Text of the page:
Being Brazilian is not an “other” option
Marking “other” on surveys as part of my racial demographic is insulting and belittling to my ethnicity.
The SF State Climate survey asked me to define my race as: African American, Asian, White, American Indian, Native Hawaiian or Other. Many surveys also ask me, “Are you Hispanic or Latino?” As a Brazilian, I do not categorize myself under the Latino or Hispanic origin, so I am forced to mark no, when I wish a survey asked, “Are you Brazilian?”
I was born in the United States and have dual Brazilian and U.S. citizenship. I’ve had to deal with ethnic assumptions my entire life, and seeing the word “other” on yet another form I’ve completed makes me feel alone, unwanted and stereotyped in my ethnicity.
The U.S. Census Bureau needs to modify census demographics to include “Brazilian” as one of the options for someone’s ethnicity to make people feel more comfortable and included. Other ethnicities that are not seen in surveys as well such as people from the Middle East need to be listed as an option on surveys as well.
I identify my ethnicity as Brazilian because I speak Portuguese to my parents and Brazilian family and I participate in Brazilian traditions such as wearing white on New Years Eve to attract peace. I am completely associated with being a Brazilian woman and I deserve to see the word Brazilian be recognized by the U.S. Census Bureau.
I am proud to be of mixed heritage. My mom’s side of the family is Brazilian and my dad’s side of the family is Panamanian. My dad was born in the United States, and considers himself more American. Although my father identifies as an American, I consider myself primarily a Brazilian in terms of my ethnicity because I have adapted the Brazilian culture in my life.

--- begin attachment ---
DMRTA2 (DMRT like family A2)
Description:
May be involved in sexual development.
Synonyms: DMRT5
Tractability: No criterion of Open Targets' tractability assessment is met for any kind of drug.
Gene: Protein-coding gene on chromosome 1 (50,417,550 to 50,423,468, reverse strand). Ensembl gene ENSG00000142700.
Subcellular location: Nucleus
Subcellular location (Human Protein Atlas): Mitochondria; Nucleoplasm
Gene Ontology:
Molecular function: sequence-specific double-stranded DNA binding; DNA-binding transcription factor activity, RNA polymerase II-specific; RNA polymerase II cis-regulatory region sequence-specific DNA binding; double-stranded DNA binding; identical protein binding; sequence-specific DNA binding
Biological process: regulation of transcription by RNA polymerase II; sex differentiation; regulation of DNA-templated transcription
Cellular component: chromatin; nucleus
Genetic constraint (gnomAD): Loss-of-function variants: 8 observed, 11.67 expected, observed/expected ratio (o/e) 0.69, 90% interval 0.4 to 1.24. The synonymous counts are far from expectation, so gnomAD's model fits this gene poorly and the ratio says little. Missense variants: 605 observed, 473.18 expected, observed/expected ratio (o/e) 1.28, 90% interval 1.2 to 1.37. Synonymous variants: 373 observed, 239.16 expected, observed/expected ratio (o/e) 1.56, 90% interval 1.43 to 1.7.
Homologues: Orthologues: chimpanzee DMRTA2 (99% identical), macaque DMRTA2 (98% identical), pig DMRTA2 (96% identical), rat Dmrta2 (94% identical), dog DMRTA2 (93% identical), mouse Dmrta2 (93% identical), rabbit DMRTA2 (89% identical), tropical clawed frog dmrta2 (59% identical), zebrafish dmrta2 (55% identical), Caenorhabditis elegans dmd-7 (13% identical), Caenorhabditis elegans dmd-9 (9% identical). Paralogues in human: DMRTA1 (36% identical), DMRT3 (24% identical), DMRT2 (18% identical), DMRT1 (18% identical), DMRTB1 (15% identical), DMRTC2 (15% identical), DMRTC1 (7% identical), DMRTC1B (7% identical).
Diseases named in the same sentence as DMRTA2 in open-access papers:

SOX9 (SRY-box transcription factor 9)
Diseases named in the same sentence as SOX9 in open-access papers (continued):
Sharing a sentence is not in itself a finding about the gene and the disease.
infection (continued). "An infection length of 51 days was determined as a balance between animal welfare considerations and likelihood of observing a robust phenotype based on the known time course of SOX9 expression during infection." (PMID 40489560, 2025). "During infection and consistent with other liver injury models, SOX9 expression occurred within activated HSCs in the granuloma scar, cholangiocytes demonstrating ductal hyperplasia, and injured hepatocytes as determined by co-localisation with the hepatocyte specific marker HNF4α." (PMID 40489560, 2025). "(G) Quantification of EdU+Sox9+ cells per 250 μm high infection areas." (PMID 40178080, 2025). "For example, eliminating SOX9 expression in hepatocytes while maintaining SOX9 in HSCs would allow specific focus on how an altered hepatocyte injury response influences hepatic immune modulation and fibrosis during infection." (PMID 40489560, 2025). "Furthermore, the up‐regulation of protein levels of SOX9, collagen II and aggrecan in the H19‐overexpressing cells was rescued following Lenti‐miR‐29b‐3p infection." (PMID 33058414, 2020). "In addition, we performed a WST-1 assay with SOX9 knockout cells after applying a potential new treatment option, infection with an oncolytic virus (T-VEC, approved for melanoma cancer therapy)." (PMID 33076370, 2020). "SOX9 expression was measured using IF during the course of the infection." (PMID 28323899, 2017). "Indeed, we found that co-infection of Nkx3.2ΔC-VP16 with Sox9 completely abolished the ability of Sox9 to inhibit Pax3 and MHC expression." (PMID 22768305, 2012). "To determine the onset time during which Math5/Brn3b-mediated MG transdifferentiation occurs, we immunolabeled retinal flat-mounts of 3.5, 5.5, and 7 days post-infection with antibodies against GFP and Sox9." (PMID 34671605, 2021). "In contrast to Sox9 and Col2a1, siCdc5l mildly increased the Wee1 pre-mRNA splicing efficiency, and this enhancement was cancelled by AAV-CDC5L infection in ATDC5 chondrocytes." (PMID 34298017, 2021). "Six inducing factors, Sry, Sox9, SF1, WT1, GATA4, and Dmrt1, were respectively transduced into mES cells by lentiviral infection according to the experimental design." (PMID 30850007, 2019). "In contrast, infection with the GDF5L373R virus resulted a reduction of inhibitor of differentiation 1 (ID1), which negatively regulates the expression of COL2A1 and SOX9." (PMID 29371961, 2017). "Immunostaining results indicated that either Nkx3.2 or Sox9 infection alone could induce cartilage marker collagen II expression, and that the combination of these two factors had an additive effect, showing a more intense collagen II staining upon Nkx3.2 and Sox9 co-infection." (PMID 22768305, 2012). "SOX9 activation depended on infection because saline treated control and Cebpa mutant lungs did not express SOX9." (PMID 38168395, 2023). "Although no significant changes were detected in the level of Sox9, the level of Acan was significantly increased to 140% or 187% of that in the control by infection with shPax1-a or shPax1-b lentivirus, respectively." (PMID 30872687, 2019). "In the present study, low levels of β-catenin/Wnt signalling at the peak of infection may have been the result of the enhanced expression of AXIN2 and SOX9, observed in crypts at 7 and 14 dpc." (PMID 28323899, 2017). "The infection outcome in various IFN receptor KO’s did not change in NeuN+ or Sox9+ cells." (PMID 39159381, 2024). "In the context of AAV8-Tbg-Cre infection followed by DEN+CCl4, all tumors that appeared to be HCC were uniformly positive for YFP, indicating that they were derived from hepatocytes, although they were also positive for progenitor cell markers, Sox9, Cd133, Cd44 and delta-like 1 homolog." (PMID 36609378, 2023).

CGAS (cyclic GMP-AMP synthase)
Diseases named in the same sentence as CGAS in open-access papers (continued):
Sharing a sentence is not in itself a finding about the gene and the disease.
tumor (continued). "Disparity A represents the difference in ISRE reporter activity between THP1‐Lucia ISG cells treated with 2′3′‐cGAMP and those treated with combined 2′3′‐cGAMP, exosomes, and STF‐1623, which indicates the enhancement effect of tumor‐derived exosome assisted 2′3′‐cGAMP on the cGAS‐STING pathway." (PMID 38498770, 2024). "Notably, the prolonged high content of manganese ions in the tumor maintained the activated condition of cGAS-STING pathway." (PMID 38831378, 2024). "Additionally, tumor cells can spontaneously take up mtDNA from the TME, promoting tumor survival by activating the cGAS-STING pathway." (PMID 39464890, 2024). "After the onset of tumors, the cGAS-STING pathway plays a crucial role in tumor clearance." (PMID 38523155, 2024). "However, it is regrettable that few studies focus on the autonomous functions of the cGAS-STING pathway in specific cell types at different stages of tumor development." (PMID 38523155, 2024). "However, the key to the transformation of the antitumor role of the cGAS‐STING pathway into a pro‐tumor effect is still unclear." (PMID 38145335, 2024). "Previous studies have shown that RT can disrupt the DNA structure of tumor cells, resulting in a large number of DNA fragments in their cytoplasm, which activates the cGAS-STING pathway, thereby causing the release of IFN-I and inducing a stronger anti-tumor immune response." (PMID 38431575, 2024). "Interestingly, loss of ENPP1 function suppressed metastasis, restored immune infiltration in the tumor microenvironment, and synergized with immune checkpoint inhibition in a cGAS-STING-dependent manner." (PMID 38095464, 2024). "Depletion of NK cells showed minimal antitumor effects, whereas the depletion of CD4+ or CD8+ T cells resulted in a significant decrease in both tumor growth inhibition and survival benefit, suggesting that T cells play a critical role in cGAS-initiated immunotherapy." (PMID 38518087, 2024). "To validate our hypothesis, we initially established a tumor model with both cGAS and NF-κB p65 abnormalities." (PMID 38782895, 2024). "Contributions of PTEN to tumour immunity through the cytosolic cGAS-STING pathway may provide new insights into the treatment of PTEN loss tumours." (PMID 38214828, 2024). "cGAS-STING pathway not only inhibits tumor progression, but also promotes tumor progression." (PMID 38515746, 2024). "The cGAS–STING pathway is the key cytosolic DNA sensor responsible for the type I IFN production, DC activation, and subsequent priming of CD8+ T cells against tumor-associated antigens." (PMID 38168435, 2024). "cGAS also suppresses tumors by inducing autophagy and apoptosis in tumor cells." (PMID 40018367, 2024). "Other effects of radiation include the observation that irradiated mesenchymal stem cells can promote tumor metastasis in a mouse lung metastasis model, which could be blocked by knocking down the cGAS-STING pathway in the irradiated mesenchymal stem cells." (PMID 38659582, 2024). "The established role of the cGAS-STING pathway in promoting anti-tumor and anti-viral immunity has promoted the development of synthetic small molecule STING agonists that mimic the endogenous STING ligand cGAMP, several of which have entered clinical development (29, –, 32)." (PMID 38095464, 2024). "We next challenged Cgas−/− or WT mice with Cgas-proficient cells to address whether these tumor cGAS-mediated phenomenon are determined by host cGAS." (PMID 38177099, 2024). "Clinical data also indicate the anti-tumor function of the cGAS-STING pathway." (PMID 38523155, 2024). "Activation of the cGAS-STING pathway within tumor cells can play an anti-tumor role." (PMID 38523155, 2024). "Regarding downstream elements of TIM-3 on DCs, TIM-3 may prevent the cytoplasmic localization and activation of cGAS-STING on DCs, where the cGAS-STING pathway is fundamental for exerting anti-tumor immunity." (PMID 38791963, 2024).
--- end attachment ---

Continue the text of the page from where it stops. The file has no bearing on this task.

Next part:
The U.S. Census Bureau is currently experimenting with new ways to ask Americans about their race in the 2020 census, including the option of not using the word race at all, according to the Pew Research Center.
The problem with previous national census surveys is providing limited options in terms of racial demographics, forcing confusion and uncertainty in the minds of those who are unsure of where to place themselves.
Officials of the U.S. Census Bureau are planning to send out “test” forms this year that do not include the word race and is replaced with the word category instead.
“In an effort to get better response rates, the Bureau is currently testing new wording in questionnaires that have been currently put out to 1.2 million homes,” an article from CBC World News said. “Some test forms drop the ‘race’ term completely and leave it wide open by asking, ‘Which categories describe you?'”
If a test form landed on my door step today, I would quickly fill out the survey and proudly write that being Brazilian best describes me in a category.
Instead of eliminating the word “race” altogether, the U.S. Census Bureau needs to properly list every identified race instead of lumping Brazilians into the “Latino” or “Other” category.